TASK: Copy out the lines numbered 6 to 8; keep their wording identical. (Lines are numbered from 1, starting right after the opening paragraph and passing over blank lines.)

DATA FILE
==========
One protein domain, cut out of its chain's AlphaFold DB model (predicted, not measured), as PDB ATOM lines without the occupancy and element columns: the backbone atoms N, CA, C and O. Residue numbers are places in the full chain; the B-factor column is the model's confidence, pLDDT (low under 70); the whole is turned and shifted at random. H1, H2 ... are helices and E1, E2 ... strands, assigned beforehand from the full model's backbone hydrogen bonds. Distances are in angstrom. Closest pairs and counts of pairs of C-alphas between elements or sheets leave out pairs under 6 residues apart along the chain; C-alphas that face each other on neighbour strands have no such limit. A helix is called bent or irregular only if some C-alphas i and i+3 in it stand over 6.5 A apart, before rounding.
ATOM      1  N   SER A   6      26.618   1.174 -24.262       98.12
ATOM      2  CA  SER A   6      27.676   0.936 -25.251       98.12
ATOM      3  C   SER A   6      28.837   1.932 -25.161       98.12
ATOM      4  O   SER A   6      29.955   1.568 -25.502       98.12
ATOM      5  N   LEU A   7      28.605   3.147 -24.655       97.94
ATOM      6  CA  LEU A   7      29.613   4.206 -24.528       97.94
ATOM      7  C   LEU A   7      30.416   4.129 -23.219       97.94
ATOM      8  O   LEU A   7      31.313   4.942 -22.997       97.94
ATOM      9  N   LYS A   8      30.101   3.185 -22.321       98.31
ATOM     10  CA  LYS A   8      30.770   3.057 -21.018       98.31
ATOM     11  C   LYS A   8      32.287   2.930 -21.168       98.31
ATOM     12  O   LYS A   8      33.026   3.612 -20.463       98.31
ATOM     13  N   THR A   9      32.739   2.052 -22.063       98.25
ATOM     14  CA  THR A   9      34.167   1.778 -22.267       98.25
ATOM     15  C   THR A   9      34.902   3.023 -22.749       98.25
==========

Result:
ATOM      6  CA  LEU A   7      29.613   4.206 -24.528       97.94
ATOM      7  C   LEU A   7      30.416   4.129 -23.219       97.94
ATOM      8  O   LEU A   7      31.313   4.942 -22.997       97.94